Regular readers of these blogs have long since been bored with death (along with many other subjects that I’ve spoken about) with my talk about how “If only I could play more, my results would be much better.” Well, to some extent my argument has been borne out by my recent improved results. Starting with the last three rounds of the British Championships, when I finally felt I had begun to get into a better rhythm, I followed that up with winning two tournaments: the Jessie Gilbert Memorial at Coulsdon, and then the British Blitz qualifier at Newcastle.
How we use our queen is often taken for granted because it’s such a powerful piece. In this article I want to look at games where the queen played a crucial role.
The following game is a real classic.
In this series, which will hopefully form the backbone of a future video series, I’m going to focusing on middlegame ideas and concepts which turn up on a regular basis.
Editor’s note: Danny’s new video series has been recorded and will be available soon exclusively for Ginger GM.
And not just strategical concepts either, but also more psychological ones, like what to do in certain situations when you’re under pressure, for example. In this first part we’re going to be focusing on mastery of knight play in the middlegame.
[The first part of this article can be found at Danny’s Puzzles #1]
I was impressed by the response that I got to my problem solving article. Unlike most of the articles I tirelessly put up on gingergm.com, I actually got some responses!
Unfortunately there were one or two problems. Firstly it was impossible to tell if people were using an engine or not, so the answers had to be taken on trust. Clearly the other problem is the higher rated players will come up with the best answers. As I stated in the original article, the prize won’t always be awarded to the player who comes up with the technically best answers.
In the first game, I asked what was White’s best continuation here.
It’s become an almost running joke inside my 4NCL team, Blackthorne Russia. Why this is the last weekend, why I’m fed up with these atrociously long train journeys and getting battered and losing rating points everytime I play.
A lot of the problem I have with 4NCL is that there is often a gap between the previous weekend of a month or so. In some other countries, they play the whole league format at the same time, which I believe is a fairer format. It was extremely noticeable in the final weekend, which was played in the glamorous location of a hotel in Telford, how out of shape I was chesswise. I don’t train at home really, so the only way I can get “into shape” is to play tournaments. So everytime I’ve turned up at the 4NCL the last few years, I’ve struggled. And I’m fed up with it.
[2018-05-31: Solutions can be found at Solutions to Danny’s Puzzles #1]
Rather than the usual boring articles where I rant on about every subject on the sun, I thought I’d change tack completely and try to produce something that is more interactive for the reader.
So the purpose of these articles is to give some scenarios that have might have occurred over the board, and ask the reader to come up with the solution to the problem. If you can give the answers in the comment section down below, then the best answer each week will win a free DVD from the Ginger GM shop.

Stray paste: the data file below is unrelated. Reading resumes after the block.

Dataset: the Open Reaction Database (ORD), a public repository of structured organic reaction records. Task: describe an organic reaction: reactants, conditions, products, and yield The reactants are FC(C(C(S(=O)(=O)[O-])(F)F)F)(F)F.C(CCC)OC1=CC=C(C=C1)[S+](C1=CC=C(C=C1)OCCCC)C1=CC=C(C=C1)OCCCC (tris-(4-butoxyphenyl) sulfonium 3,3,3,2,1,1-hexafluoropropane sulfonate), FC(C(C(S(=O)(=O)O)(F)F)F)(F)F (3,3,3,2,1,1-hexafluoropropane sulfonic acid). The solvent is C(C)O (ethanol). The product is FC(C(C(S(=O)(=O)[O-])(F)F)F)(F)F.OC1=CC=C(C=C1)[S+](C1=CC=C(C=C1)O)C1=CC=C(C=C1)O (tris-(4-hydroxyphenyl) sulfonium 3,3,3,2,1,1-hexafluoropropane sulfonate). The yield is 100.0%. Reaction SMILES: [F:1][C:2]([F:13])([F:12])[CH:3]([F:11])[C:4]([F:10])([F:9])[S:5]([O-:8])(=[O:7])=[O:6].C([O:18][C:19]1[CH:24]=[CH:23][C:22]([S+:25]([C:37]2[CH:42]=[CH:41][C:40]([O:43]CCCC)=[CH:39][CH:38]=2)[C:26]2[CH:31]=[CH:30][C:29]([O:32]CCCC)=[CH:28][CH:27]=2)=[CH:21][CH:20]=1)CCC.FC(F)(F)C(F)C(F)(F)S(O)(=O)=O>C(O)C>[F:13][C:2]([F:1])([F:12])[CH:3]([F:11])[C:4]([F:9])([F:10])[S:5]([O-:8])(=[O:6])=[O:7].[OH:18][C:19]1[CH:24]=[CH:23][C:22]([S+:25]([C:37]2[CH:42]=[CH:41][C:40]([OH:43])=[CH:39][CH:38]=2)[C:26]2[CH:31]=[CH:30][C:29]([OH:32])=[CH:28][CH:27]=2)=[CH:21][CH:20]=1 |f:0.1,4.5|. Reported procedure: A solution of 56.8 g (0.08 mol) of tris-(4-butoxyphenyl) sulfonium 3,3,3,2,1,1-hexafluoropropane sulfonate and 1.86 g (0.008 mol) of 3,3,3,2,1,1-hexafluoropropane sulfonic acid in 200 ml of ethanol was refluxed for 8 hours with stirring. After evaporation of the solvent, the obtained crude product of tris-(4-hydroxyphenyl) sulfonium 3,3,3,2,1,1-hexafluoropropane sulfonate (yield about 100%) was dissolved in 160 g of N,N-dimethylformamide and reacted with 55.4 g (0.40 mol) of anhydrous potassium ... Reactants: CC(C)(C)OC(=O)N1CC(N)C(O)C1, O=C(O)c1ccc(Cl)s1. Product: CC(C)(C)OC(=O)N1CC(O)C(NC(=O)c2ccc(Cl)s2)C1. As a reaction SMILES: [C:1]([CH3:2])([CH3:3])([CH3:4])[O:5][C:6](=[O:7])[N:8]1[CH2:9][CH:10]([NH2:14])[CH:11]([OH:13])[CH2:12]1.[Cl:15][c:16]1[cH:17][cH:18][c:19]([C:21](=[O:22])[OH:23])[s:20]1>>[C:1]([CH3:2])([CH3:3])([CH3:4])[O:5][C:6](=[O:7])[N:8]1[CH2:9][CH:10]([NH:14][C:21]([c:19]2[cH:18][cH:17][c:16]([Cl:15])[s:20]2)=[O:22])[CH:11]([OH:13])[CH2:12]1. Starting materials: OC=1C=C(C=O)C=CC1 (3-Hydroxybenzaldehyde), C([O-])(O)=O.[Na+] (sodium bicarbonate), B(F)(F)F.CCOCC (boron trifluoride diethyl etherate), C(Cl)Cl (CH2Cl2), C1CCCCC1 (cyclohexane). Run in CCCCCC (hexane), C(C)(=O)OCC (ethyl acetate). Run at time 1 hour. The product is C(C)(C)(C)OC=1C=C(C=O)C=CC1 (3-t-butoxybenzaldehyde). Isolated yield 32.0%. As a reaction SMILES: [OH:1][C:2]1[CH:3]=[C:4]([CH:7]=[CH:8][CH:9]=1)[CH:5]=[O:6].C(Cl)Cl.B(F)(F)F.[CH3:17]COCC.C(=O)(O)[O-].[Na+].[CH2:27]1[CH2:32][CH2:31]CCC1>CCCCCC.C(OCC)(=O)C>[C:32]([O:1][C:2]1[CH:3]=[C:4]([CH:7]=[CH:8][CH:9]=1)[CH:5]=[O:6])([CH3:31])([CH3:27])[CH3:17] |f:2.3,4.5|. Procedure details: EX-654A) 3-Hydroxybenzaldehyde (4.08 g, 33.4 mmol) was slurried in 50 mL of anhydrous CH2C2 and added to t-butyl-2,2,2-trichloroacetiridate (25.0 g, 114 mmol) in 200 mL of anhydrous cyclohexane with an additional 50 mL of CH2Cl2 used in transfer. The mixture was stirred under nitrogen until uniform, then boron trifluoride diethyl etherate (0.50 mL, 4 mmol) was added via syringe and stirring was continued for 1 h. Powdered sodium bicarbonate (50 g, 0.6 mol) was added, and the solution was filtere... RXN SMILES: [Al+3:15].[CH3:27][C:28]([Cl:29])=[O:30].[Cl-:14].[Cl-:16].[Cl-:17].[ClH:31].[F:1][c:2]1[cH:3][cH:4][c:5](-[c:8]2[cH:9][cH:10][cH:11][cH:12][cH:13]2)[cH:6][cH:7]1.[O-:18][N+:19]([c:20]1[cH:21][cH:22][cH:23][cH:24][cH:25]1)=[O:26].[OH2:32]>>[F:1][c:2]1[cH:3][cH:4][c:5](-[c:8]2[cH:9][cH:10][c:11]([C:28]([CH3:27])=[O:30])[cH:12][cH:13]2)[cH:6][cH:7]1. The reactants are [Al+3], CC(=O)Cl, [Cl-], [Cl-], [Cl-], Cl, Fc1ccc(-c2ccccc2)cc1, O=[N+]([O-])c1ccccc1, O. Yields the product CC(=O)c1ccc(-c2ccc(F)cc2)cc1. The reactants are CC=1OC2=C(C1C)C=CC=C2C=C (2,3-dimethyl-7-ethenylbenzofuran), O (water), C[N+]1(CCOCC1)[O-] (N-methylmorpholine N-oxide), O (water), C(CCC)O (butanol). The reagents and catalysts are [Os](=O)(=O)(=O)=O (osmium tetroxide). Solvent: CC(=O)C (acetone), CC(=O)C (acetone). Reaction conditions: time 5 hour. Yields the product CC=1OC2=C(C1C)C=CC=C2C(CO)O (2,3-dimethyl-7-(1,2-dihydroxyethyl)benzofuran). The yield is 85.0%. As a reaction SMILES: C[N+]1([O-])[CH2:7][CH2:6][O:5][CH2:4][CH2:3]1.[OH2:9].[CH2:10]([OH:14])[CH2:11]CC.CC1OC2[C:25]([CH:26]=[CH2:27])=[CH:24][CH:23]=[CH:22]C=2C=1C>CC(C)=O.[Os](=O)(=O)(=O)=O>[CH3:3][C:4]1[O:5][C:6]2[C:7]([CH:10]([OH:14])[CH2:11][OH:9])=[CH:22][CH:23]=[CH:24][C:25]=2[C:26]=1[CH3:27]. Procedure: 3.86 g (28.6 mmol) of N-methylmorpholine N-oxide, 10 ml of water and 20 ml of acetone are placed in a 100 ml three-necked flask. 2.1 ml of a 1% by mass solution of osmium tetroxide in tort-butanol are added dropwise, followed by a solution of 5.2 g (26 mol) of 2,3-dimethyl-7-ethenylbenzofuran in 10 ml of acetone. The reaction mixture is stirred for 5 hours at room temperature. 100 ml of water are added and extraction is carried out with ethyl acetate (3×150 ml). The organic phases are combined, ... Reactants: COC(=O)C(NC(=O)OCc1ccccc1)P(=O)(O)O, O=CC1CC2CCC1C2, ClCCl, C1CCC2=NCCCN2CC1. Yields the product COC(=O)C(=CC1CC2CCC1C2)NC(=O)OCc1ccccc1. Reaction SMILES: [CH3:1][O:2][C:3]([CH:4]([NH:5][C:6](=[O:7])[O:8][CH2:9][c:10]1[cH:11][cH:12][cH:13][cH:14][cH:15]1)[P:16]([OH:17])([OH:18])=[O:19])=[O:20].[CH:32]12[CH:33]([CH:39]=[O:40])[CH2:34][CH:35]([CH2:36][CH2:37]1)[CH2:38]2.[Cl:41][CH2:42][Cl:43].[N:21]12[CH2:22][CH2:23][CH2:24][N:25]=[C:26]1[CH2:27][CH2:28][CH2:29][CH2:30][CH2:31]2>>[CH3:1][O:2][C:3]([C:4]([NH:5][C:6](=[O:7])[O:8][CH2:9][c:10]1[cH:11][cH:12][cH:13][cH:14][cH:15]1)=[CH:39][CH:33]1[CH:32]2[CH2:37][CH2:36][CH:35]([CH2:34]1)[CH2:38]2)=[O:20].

“Be prepared” might be the scouts motto, but it could just as easily apply to Fabiano Caruana’s performance in the 2018 Candidates, where he outclassed the rest of the field, won comfortably in the end and qualified to take on the reigning World Champion, the Norwegian Magnus Carlsen, in a match that will take place later in the year in London.
“You Can’t Always Get What You Want”
Not just the brilliant Stones record but also a sentiment that could capture the general chess public’s mood as the 2018 Candidates approaches.
Although I’m convinced that the majority of chess followers would relish the prospect of the ever inventive Levon Aronian, or perhaps the dashing attacking brilliance of Shakhriyar Mamedyarov winning through to take on Magnus Carlsen, there is also that unspoken dread that lingers in the background: the idea that we could be forced to endure the second instalment of Karjakin-Carlsen; the first edition of which surely threw up (both literally and figuratively) one of the most boring World Championship matches in history.
Hastings. Just the name itself is to evoke a chess tournament of somewhat legendary proportions - on a par historically with Wijk Aan Zee. However there’s no doubt that the tournament has gone downhill in recent years. Go back to the mid nineties and the early 2000s and the tournament was still a fairly strong event attracting strong grandmasters on a regular basis. Unfortunately, that is no longer the case and the most recent edition was the weakest I can ever remember.
You can put up a lot of reasons but the primary one is money. If you put up enough cash, then the stars will come, after all they still do to Wijk Aan Zee - hardly the most glamorous location either. And the problem is that Hastings as a town isn’t doing that great, money wise, so they don’t have money to put into the event.
Another candidates tournament is rolling around - Berlin 2018, with many of the usual suspects involved. The question arises: who is favourite going into the event?
There’s little question for me that Aronian is now the outstanding favourite to win that tournament and qualify to play Carlsen. It just feels like his time. He’s just got married, he’s just had one of the best years of his life chesswise and from a personal point of view.
Page 1 of 33
© Ginger GM Publishing 2018. All rights reserved.